Missing man lost among big 2018 local stories

December 24, 2018
William James Smith Jr.

First in a series

FLORENCE, S.C. – Between Sept. 14 and Oct. 14, seven Florence County law enforcement officers were shot in an ambush in a west Florence neighborhood and two hurricanes hit the Pee Dee.

Three Florence County Sheriff’s deputies and four Florence police officers were shot in that Oct. 3 incident outside a home in Vintage Place near Hoffmeyer Road. Florence police Sgt. Terrence Carraway and Florence County Sheriff’s Office investigator Farrah Turner died.

On May 31, a mother and two of her daughters were shot and killed at a home on Cheney Grove Road in Timmonsville. Two other people in the home were injured.

On Aug. 25, a 12-year-old girl was shot and killed in a yard in Timmonsville.

Suspects are in custody in all instances and the cleanup continues in the wake of the storms.

One big story from 2018, though, remains unresolved – though not for lack of trying.

William James Smith disappeared sometime after July 5. He was last seen at 6 p.m. at his home in the 500 Block of North Jefferson Street, according to family members who reported him missing on July 8.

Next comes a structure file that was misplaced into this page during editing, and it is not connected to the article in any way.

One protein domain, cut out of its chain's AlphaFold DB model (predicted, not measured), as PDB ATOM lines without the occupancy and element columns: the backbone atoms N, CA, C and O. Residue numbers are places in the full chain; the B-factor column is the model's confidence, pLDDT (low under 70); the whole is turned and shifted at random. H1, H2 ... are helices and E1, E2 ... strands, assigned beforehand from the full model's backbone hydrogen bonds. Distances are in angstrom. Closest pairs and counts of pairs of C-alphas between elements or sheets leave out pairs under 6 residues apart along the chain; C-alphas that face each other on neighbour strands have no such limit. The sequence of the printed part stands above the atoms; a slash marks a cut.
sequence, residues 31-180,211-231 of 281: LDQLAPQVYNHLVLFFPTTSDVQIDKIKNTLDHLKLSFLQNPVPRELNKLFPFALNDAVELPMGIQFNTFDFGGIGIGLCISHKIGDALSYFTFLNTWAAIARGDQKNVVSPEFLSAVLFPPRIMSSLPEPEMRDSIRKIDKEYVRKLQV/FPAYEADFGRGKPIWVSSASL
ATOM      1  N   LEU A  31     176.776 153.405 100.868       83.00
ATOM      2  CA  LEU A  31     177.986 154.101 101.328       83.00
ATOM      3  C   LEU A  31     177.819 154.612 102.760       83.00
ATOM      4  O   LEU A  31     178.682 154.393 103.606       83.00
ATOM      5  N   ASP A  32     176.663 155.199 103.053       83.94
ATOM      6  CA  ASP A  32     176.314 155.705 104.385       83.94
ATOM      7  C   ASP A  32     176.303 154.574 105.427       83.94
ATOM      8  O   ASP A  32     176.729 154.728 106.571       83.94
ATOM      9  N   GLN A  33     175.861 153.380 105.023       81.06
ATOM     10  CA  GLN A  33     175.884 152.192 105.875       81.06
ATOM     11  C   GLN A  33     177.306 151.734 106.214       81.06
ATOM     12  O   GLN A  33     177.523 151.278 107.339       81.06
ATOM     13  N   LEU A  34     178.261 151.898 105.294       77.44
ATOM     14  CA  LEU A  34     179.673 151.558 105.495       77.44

He was last seen wearing a black-and-white shirt and brown pants. Smith has medical problems that cause seizures and memory loss, the police said.

“That’s one of the frustrating parts of the cases we have to work is not having resolution for the families,” said Lt. Mike Brandt of the Florence Police Department.

On July 10, Florence police hit the streets and vacant lots of north Florence en masse.

“We used manpower and resources to search in his neighborhood and around North Florence,” Brandt said.

Searchers went through the underbrush, searched vacant houses and any other place a person could hide but to no avail.

The summer passed without finding Smith. A second wave of publicity in mid-October failed to turn up the missing man.

“That’s very frustrating for his family. That’s very frustrating for us,” Brandt said.

“We had a few leads that came in, and we investigated every lead and exhausted them to no avail.”

Smith was not known to leave his north Florence neighborhood.

Searching for missing people, though, relies to a great extent on them behaving as you think they would.

“When you have (traumatic brain injury) or other mechanisms that impact cognitive ability of individuals, it does throw a wrench into it,” Brandt said.

Brandt said investigators hope that somebody will remember having seen him or that he’s in a hospital somewhere, unidentified.

“We hope to identify him and bring him home to his family,” Brandt said.

Until then, Brandt said all involved will just wait.

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